Before coming to MSU, Lindsay, who grew up in Honolulu, Hawaii, the daughter of a physicist and a musician, earned her bachelor's degree in ecology and evolutionary biology from Princeton University. A professional harpist as well as a scientist, Lindsay attended Princeton with a $50,000 fellowship from the Davidson Institute for Talent Development. Saying science won out over music, she nevertheless continues to play the harp for the Great Falls and Billings symphonies and occasionally plays a small harp while in Yellowstone for fieldwork. She has performed on NPR, her first time at age 13.
Lindsay said she decided to come to MSU after meeting Boyd at an American Geophysical Union conference where she presented her undergraduate research on microbial life almost two miles below the surface of Earth in the gold, diamond and platinum mines of South Africa.
"I came to MSU because of the research Eric is doing, which is amazing," Lindsay said.
Boyd said he and Lindsay share similar interests, in particular a shared focus on life that is supported by mineral forms of energy.
“Melody continues to amaze me by her level of productivity on a diversity of projects, including those in Great Salt Lake as well as in Yellowstone,” Boyd said. “It takes the right type of person to balance these research interests, and I believe it is her unique combination of enthusiasm, creativity, optimism and organization that allows her to be so effective in her studies.
“Melody is the type of student that every adviser is looking for, and one that I foresee having a significant impact on the geobiology field as she progresses through her career,” he said.
In December, Lindsay was awarded the Beverly Ferguson Graduate Student award, which is given annually to a graduate student in MSU’s Department of Microbiology and Immunology who demonstrates excellence in research and academics.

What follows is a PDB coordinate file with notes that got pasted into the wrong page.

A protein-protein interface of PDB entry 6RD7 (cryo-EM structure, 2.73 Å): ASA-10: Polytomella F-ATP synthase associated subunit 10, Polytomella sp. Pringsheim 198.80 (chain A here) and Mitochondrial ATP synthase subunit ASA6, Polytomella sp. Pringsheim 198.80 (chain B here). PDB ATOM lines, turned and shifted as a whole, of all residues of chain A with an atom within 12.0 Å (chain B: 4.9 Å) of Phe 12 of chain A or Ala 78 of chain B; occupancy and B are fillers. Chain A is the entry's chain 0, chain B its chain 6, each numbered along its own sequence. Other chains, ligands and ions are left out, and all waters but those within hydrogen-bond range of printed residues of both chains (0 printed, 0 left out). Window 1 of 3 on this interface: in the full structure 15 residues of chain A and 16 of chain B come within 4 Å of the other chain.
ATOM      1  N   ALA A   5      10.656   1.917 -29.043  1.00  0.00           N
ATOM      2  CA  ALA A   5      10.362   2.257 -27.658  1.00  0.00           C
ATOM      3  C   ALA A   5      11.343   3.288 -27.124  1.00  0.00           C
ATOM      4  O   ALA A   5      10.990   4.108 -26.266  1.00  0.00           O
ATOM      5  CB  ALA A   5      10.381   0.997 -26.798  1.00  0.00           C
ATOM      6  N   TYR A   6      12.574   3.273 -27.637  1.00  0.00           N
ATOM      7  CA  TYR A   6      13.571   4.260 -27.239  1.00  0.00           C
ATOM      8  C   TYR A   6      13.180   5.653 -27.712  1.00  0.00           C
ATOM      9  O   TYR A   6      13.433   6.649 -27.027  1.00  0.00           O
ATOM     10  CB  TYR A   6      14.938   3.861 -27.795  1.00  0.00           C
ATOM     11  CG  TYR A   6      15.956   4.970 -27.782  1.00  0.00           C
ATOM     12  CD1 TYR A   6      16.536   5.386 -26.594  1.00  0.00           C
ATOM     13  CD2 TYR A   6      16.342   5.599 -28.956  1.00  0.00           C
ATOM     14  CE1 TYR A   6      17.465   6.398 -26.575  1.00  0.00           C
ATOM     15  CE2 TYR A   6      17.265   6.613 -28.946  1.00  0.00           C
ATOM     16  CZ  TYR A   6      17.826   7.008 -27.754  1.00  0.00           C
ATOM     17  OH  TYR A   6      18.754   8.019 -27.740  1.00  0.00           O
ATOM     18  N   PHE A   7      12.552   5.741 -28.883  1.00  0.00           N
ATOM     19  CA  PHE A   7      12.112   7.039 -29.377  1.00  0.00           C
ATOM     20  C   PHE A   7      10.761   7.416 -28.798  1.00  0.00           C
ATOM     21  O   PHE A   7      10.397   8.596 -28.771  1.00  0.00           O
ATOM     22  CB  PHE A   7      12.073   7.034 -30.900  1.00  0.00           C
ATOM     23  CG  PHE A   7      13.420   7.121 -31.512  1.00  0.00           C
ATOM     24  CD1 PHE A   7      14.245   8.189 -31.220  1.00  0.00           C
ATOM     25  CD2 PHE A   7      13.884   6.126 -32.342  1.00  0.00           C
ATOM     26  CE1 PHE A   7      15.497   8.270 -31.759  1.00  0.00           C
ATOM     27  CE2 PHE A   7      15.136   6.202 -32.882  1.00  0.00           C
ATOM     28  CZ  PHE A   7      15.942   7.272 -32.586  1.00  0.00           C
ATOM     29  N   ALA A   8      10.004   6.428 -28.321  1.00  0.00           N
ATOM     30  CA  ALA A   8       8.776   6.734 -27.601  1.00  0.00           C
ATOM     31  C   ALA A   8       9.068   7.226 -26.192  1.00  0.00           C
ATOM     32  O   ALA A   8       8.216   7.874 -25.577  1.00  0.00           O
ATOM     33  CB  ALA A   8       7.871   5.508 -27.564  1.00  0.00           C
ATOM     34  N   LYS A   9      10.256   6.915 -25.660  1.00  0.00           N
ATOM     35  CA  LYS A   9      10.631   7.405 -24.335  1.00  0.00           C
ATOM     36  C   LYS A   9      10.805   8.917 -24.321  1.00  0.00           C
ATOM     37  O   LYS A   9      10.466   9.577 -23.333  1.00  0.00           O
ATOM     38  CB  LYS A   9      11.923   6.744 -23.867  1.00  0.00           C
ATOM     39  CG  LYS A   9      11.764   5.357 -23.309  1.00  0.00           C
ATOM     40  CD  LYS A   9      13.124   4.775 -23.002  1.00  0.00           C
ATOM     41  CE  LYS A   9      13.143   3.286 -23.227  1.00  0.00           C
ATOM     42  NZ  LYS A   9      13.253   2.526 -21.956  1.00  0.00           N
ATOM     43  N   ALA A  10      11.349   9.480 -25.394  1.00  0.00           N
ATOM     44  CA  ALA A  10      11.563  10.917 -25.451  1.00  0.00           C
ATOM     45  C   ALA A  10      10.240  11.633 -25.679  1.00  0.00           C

Also in 2016, Lindsay won a NASA fellowship to support her research on mineral-supported microbial life that inhabit hot springs in Yellowstone National Park and was lead author of a scientific paper published in the journal Geobiology. The paper was the culmination of research conducted in one semester by 10 MSU graduate students who took a course last fall from Boyd and MSU Earth Sciences Professor David Lageson.
She was also one of 20 U.S. college students selected to attend the 2016 International Summer School in Astrobiology in Spain, an experience that gave her the opportunity to learn from some of the world's leading experts in astrobiology. Astrobiology is a field that focuses on the origin, evolution, and future of life in the universe.
After earning her doctorate, Lindsay said she hopes to stay in academia and focus on research.
“My current research projects in both the Great Salt Lake and Yellowstone have implications for astrobiology, life on early Earth and the search for life beyond Earth,” she said. “While I’m not quite sure where exactly I’d like to go right after I graduate, I hope to stay in the same lines of research.”